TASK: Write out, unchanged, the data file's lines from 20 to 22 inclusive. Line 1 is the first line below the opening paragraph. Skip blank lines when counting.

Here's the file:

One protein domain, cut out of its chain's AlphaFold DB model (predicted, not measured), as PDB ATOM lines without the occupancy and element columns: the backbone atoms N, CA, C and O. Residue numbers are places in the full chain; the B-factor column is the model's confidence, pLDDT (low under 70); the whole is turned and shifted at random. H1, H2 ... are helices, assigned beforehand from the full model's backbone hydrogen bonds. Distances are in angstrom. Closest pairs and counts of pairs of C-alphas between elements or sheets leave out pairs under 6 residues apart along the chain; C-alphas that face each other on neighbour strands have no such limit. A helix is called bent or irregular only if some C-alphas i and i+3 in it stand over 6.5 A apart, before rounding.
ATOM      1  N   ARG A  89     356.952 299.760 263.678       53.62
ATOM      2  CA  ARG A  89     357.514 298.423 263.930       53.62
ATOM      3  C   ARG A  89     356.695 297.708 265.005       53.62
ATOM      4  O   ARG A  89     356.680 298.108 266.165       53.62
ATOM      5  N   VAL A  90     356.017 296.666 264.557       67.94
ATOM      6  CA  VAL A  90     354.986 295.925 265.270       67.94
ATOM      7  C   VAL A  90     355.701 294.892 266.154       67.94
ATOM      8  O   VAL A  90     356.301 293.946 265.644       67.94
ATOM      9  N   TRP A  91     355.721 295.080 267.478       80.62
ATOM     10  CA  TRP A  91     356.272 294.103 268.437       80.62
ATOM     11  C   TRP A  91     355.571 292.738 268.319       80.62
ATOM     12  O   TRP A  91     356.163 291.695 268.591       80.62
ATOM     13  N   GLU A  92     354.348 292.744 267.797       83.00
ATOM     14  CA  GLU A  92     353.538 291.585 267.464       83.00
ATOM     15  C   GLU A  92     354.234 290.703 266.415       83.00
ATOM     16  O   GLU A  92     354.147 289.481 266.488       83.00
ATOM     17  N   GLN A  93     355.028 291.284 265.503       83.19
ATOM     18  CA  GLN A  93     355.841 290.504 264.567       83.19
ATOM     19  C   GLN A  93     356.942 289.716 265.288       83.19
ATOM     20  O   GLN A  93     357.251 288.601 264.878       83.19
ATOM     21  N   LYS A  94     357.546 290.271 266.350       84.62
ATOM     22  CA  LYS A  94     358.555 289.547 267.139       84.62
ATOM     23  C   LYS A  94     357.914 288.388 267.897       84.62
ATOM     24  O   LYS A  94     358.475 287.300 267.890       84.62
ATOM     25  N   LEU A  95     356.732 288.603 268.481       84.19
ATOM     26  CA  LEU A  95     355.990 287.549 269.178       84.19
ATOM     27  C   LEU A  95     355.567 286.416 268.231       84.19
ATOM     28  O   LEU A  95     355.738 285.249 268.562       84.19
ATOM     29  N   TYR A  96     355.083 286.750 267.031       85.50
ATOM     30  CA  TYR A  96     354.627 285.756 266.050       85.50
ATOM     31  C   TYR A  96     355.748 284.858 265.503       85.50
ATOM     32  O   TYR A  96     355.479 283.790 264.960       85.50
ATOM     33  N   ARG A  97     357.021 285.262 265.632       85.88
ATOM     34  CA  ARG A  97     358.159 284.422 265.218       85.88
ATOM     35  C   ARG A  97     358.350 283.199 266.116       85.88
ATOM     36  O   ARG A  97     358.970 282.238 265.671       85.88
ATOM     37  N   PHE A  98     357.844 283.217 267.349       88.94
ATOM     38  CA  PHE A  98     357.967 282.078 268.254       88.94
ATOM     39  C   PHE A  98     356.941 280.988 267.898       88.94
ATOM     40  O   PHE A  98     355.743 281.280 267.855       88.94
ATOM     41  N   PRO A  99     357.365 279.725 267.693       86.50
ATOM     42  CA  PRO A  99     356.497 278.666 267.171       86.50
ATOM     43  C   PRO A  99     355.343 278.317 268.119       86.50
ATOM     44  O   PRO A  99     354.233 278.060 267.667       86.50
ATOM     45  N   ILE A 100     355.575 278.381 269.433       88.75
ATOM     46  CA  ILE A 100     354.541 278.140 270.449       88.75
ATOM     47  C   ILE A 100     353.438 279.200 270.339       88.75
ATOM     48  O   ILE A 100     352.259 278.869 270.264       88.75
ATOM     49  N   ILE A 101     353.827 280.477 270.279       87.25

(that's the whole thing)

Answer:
ATOM     20  O   GLN A  93     357.251 288.601 264.878       83.19
ATOM     21  N   LYS A  94     357.546 290.271 266.350       84.62
ATOM     22  CA  LYS A  94     358.555 289.547 267.139       84.62